TEJI TUESDAYS - 9th January 2024

rainbows, designing for the future, learning to learn, attention spans, geopolitics

Issue #011 · 9 Jan, 2023

Hi All!

Here is your weekly dose of TEJI, a weekly round up of what I’m pondering and exploring. Feel free to forward along to a friend if you think they might enjoy.

Sunsets and Rainbows

Yesterday, I saw a full rainbow and it was a good reminder of how beauty often appears after the storm clears. For the past six months I’ve been dealing with one of the biggest personal challenges I’ve faced in my life yet. However, I’m a huge believer in reframing any circumstance you find yourself in.

I used to be an avid photographer and one of the key understandings I learnt during my time taking thousands of photos is — If you ever wanted to get good lighting or a beautiful sunset you had to have the right weather conditions.

Now what are the right weather conditions? If it’s a clear day without a cloud in the sky you’ll often get a mediocre sunset. Sure it will look alright but it’s not going to be one of those sunsets everyone on your Instagram posts a story of.

If you want a real sunset - you’re going to need some rain and clouds. It sounds counter intuitive wishing for poor weather when you want to catch a beautiful sunset, but it’s the only way to produce an exceptional result.

Back in the day my friend Mark, another talented photographer and I would often drive for multiple hours through wet weather in hopes of catching the ever elusive magical sunset. Most of the time our journeys would lead to nothing but for a  small fraction of our trips the conditions would line up perfectly and we’d spend the entire evening chasing the light.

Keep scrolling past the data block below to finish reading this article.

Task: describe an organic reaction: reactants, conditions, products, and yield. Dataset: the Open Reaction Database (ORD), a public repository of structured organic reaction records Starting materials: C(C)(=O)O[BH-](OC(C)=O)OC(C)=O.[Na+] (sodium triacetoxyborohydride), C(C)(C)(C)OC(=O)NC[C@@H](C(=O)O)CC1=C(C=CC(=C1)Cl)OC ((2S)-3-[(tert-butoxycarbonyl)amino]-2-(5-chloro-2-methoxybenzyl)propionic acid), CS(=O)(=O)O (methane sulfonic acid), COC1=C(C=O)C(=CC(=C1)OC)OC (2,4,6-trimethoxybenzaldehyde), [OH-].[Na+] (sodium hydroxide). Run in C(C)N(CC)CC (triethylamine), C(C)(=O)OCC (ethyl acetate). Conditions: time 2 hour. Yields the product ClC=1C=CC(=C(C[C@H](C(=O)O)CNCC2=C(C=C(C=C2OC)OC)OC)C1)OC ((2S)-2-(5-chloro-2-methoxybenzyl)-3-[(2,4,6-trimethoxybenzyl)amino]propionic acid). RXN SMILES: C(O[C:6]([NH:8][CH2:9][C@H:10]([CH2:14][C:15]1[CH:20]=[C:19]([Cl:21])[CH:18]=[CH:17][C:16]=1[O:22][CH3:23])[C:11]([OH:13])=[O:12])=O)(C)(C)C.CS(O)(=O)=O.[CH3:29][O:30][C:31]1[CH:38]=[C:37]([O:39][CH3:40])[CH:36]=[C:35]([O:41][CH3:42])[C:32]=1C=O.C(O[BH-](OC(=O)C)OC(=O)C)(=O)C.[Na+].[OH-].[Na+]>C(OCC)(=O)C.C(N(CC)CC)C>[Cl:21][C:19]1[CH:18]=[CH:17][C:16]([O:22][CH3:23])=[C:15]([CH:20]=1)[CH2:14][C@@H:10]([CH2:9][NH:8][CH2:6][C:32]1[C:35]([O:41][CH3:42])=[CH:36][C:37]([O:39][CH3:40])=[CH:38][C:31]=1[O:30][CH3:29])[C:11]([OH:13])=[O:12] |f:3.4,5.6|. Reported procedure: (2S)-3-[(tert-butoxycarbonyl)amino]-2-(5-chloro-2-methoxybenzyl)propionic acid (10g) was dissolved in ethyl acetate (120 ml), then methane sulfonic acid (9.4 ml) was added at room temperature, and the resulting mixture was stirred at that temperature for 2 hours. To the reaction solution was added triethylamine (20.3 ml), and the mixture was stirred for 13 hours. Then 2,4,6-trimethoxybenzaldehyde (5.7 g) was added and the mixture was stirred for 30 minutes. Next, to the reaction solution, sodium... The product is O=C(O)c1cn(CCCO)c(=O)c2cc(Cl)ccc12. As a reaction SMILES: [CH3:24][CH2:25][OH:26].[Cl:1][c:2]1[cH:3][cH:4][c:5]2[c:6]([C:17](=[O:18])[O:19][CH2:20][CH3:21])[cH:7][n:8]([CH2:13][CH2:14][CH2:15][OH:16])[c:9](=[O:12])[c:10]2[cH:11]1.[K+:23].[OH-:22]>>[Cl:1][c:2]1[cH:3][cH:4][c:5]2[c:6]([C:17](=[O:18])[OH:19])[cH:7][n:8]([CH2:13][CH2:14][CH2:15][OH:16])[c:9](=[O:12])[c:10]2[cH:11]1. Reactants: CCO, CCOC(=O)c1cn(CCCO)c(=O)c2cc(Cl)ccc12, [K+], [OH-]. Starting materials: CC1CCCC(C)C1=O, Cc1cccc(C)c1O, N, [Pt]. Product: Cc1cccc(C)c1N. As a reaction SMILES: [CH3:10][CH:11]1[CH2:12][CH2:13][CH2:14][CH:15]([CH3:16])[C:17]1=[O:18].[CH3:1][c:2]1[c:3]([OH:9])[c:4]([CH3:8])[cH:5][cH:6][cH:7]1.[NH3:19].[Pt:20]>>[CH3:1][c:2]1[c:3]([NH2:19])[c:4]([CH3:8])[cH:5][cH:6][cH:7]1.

If you want a mediocre sunset (or life that is) wish for clear skies. However, if you want to live an exceptional life full of vibrant colors — you need to be okay with a few rainy days. A key takeaway here is understanding that not every rainy day is going to lead to a magnificent sunset and you need to be okay with that. However, a day may come when things are looking their worst and you are soaking wet until suddenly you look up.

Designing for the future by designing for the past

I recently decided to build a barebones personal website for myself to keep track of all the things I’ve either created or am working on. There is no fancy styling and some would maybe consider the design boring since it’s so basic. However, for my personal website I wanted the focus to be solely on the content and less about whats surrounding the content.

The aim is to have something so timeless that even my grandkids could check out an entire archive of their grandfathers body of work 100 years from now. A couple weeks ago I mentioned an essay on taste written by Paul Graham —there is a fantastic section I found super interesting related to timelessness I’ve taken from the essay below:

Aiming at timelessness is also a way to evade the grip of fashion. Fashions almost by definition change with time, so if you can make something that will still look good far into the future, then its appeal must derive more from merit and less from fashion.

Strangely enough, if you want to make something that will appeal to future generations, one way to do it is to try to appeal to past generations. It's hard to guess what the future will be like, but we can be sure it will be like the past in caring nothing for present fashions. So if you can make something that appeals to people today and would also have appealed to people in 1500, there is a good chance it will appeal to people in 2500.”